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Will Slowdown in US Manufacturing Hurt Industrial ETFs? – October 20, 2020

The latest update on U.S. manufacturing output does not look very impressive amid the rising coronavirus cases. Per the Federal Reserve’s recently-released data, industrial production, including output at factories, mines and utilities, declined 0.6% in September. The metric has declined for the first time after gaining for four straight months.

There was a 0.3% decline in manufacturing output in September. Meanwhile, mining output, which includes oil and gas exploration, rose 1.7% in the last month. However, production in the utilities sector declined 5.6%, largely due to a more-than-expected fall in air conditioning demand in the previous month. Going on, in September, capacity utilization for the industry, the gauge for studying how efficiently firms are utilizing their resources, was at 71.5%, down from 77.4% a year ago, per the Fed’s report.

The weakness in industrial sector can aggravate due to the rising coronavirus cases in some parts of the United States. Meanwhile, analysts believe a second round of fiscal stimulus is now absolutely necessary for bringing strength back in the industrial sector.

Current U.S. Economic Scenario

Sales at retail and food services rose 1.9% in September from August and surged 5.4% on a year-over-year basis, according to the US Department of Commerce. In fact, retail sales rose a solid 3.6% in the third quarter compared with the same period a year ago. Also, spending was broad based in September as Americans splurged at bars and restaurants. American shoppers also spent heavily on items such as clothes, sporting equipment and cars, to name a few.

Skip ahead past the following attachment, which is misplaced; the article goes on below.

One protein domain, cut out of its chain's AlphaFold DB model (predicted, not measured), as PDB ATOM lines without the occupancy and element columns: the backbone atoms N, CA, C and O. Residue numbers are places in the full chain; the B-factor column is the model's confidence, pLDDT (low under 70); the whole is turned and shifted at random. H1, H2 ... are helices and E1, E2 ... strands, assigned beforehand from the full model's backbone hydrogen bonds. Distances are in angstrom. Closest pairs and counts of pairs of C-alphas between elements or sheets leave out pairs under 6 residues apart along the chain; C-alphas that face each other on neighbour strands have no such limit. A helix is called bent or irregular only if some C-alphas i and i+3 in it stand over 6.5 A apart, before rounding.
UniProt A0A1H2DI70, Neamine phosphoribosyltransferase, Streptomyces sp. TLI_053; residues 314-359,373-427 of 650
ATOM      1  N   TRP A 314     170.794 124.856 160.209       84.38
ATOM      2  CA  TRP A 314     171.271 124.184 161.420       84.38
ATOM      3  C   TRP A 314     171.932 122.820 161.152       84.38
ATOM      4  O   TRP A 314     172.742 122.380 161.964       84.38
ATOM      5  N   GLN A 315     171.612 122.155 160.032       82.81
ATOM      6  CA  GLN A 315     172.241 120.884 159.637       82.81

Going on, the latest preliminary report on October’s U.S. consumer sentiment shows that the metric has hit a seven-month high, largely due to an improved economic outlook along with reopening of economic activities. The University of Michigan’s preliminary consumer sentiment index rose to 81.2 from September’s final reading of 80.4, according to a Bloomberg article. The metric also beat median estimate of 80.5, per Bloomberg’s poll.

Moreover, the latest data on the U.S. housing market seems encouraging even as the number of coronavirus cases continues to rise in the United States. Per the monthly National Association of Home Builders (NAHB)/Wells Fargo Housing Market Index (HMI), builder confidence for newly-built single-family homes surged to an all-time high of 85 points in October.

The job market has also shown improvements. Going by the U.S. Bureau of Labor Statistics, unemployment rate dropped 0.5% to 7.9% in September, the lowest amid the coronavirus pandemic. Jobless rate not only declined more than expected but fell for the fifth consecutive month. It’s worth mentioning here that the rate touched 14.7% in April, when the pandemic had peaked before subsiding.

Industrial ETFs at Risk

Notably, industrial production has reportedly  recovered from more than half of the declines observed in February to April. However, the September reading is still 7.1% below its pre-pandemic level as seen in February. Against this backdrop, investors can still keep a tab of the following ETFs (see all industrial ETFs here):

The Industrial Select Sector SPDR Fund (XLI Free Report)

The fund tracks the Industrial Select Sector Index (read: Biden Or Trump, These 4 ETF Zones Are Set To Gain).

AUM: $12.23 billion

Expense Ratio: 0.13%

Vanguard Industrials ETF (VIS Free Report)

The fund tracks the MSCI US Investable Market Industrials 25/50 index (read: Is it the Right Time to Bet on Industrial ETFs? Let’s Explore).

AUM: $3.13 billion

Expense Ratio: 0.10%

iShares U.S. Industrials ETF (IYJ Free Report)

The fund tracks the Dow Jones U.S. Industrials Index.

AUM: $877.1 million

Expense Ratio: 0.42%

Fidelity MSCI Industrials Index ETF (FIDU Free Report)

The fund tracks the MSCI USA IMI Industrials Index.

AUM: $405.3 million

Expense Ratio: 0.08%

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Read More: Will Slowdown in US Manufacturing Hurt Industrial ETFs? – October 20, 2020

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